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Metagenome analysis reveals yet unexplored reductive dechlorinating potential of Dehalobacter sp. E1 growing in co-culture with Sedimentibacter sp.

Authors

  • Farai Maphosa,

    Corresponding author
    1. NGI Ecogenomics Consortium, Amsterdam, The Netherlands
    • Laboratory of Microbiology, Wageningen University, Wageningen, The Netherlands
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  • Mark W. J. van Passel,

    1. Laboratory of Microbiology, Wageningen University, Wageningen, The Netherlands
    2. NGI Ecogenomics Consortium, Amsterdam, The Netherlands
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  • Willem M. de Vos,

    1. Laboratory of Microbiology, Wageningen University, Wageningen, The Netherlands
    2. NGI Ecogenomics Consortium, Amsterdam, The Netherlands
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  • Hauke Smidt

    1. Laboratory of Microbiology, Wageningen University, Wageningen, The Netherlands
    2. NGI Ecogenomics Consortium, Amsterdam, The Netherlands
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For correspondence. E-mail farai.maphosa@wur.nl; Tel. (+31) 317 483486; Fax (+31) 317 483829.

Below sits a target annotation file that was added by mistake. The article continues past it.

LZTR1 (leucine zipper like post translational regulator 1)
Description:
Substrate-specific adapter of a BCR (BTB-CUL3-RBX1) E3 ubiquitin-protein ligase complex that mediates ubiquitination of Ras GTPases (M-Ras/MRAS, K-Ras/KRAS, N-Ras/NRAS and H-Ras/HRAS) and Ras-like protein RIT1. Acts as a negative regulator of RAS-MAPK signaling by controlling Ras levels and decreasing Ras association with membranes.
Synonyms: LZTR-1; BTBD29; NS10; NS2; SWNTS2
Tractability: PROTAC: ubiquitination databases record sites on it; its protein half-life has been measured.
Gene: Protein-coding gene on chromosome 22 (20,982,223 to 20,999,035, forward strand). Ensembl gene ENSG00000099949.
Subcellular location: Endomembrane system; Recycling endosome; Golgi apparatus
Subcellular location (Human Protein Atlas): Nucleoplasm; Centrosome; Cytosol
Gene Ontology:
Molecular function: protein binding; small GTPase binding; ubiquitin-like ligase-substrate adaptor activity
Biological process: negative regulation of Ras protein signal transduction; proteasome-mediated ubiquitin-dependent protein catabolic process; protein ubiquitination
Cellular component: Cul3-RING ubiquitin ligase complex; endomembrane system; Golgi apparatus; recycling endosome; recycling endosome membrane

Summary

The importance of Dehalobacter species in bioremediation as dedicated degraders of chlorinated organics has been well recognized. However, still little is known about Dehalobacter's full genomic repertoires, including the genes involved in dehalogenation. Here we report the first insights into the genome sequence of Dehalobacter sp. E1 that grows in strict co-culture with Sedimentibacter sp. B4. Based on the co-culture metagenome and the genome of strain B4 (4.2 Mbp) we estimate the genome sequence of strain E1 to be 2.6 Mbp. Ten putative reductive dehalogenase homologue (Rdh)-encoding gene clusters were identified. One cluster has a putative tetrachloroethene Rdh-encoding gene cluster, similar to the pceABCT operon previously identified in Dehalobacter restrictus. Metagenome analysis indicated that the inability of strain E1 to synthesize cobalamin, an essential cofactor of reductive dehalogenases, is complemented by Sedimentibacter. The metagenomic exploration described here maps the extensive dechlorinating potential of Dehalobacter, and paves way for elucidation of the interactions with its co-cultured Sedimentibacter.

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